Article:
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Warning issued regarding BMV identity theft scheme

There are reports of criminals using stolen personal information to access online BMV accounts to change a person’s address and order a new license.

COLUMBUS, Ohio — The Department of Public Safety is warning Ohioans about an identity theft scheme involving the Bureau of Motor Vehicles. Stolen personal information is being used to answer account security questions and gain access to individual BMV accounts. 

"These criminals out there are incredibly sophisticated,” said Andy Wilson, director of the Ohio Department of Public Safety.

Wilson said this national identity theft scheme was first detected in Texas, impacting about 5,000 people. 

"We're very fortunate here in Ohio, we caught it very early,” Wilson said. 

Wilson said criminals are accessing individuals’ identities to log into OH ID accounts to change their address and then request a new driver’s license to be issued. 

"What's incredibly important is they have not stolen those identities from an Ohio system,” Wilson said. 

Wilson said they found about 90 attempts of this scheme in the Ohio system and were able to stop 30 of them. They’re now addressing the issue by looking closely for indicators of this criminal activity.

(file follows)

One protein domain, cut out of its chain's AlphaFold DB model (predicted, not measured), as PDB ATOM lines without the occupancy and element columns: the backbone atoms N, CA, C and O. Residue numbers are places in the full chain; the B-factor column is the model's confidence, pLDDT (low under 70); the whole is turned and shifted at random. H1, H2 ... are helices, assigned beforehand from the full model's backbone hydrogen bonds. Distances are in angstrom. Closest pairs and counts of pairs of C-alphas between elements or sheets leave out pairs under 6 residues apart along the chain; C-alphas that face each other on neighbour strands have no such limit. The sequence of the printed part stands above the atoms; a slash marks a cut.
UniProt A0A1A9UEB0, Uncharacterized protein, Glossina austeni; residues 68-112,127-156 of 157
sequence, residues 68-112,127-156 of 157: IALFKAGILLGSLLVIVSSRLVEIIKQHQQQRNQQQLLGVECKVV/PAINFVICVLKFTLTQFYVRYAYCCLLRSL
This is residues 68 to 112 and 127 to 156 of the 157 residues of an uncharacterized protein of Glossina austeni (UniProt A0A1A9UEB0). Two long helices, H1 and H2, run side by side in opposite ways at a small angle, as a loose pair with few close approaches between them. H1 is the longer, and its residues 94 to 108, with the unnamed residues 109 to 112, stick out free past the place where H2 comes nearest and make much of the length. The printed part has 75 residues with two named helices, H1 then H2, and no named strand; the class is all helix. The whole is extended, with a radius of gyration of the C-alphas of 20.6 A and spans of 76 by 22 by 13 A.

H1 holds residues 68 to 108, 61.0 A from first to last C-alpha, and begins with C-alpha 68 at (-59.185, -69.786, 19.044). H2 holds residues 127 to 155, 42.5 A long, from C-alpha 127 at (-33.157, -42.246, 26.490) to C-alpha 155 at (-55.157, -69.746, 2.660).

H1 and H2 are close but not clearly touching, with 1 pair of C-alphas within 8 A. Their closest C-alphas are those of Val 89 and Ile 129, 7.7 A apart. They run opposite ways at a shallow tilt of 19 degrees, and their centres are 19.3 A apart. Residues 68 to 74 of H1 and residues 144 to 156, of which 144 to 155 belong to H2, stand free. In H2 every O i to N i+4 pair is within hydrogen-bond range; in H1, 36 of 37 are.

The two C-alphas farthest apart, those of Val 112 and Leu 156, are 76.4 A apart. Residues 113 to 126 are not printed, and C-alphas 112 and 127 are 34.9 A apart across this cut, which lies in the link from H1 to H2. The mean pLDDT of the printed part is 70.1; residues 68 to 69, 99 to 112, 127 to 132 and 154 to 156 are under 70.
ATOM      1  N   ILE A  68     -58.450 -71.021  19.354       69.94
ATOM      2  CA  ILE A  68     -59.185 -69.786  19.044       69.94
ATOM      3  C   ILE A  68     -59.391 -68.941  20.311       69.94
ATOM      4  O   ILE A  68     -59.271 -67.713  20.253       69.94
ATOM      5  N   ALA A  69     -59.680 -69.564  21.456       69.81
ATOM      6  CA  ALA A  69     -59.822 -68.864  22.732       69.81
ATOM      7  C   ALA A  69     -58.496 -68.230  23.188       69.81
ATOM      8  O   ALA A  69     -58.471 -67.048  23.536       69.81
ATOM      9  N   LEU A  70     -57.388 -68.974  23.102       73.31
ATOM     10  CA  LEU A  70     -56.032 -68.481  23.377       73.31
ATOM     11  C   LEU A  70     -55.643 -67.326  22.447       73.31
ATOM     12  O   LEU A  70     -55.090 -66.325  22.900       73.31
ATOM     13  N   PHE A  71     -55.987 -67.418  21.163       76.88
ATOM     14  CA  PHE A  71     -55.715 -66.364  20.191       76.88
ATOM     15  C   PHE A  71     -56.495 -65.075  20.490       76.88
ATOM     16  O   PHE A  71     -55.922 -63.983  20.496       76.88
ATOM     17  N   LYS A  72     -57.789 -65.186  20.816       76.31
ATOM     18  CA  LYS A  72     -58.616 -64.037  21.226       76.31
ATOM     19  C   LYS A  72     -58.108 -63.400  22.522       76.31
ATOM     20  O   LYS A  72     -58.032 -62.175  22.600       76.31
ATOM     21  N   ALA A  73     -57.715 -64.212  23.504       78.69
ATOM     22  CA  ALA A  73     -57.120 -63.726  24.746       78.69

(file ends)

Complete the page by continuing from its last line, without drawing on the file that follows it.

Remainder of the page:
"We've been very successful in stopping this in its tracks,” Wilson said. 

The BMV is also sending out postcards to anyone who makes changes to their online profile, asking individuals to contact them if they did not make changes to their account. 

Wilson added if someone is able to use your identification, it can lead to more serious fraudulent activity. 

"If I can go get an ID that represents to be you, there's all kinds of things I can do I can go open bank accounts, I can apply for lines of credit,” Wilson said. 

Wilson said it's important to be vigilant. If you suspect this has happened to you, he said to contact the BMV and file a report with your local law enforcement. 

"If it doesn't feel right, it probably isn't right,” Wilson said. 

Wilson said with these resources in place, the department believes its unlikely additional fraudulent requests will be mailed. 

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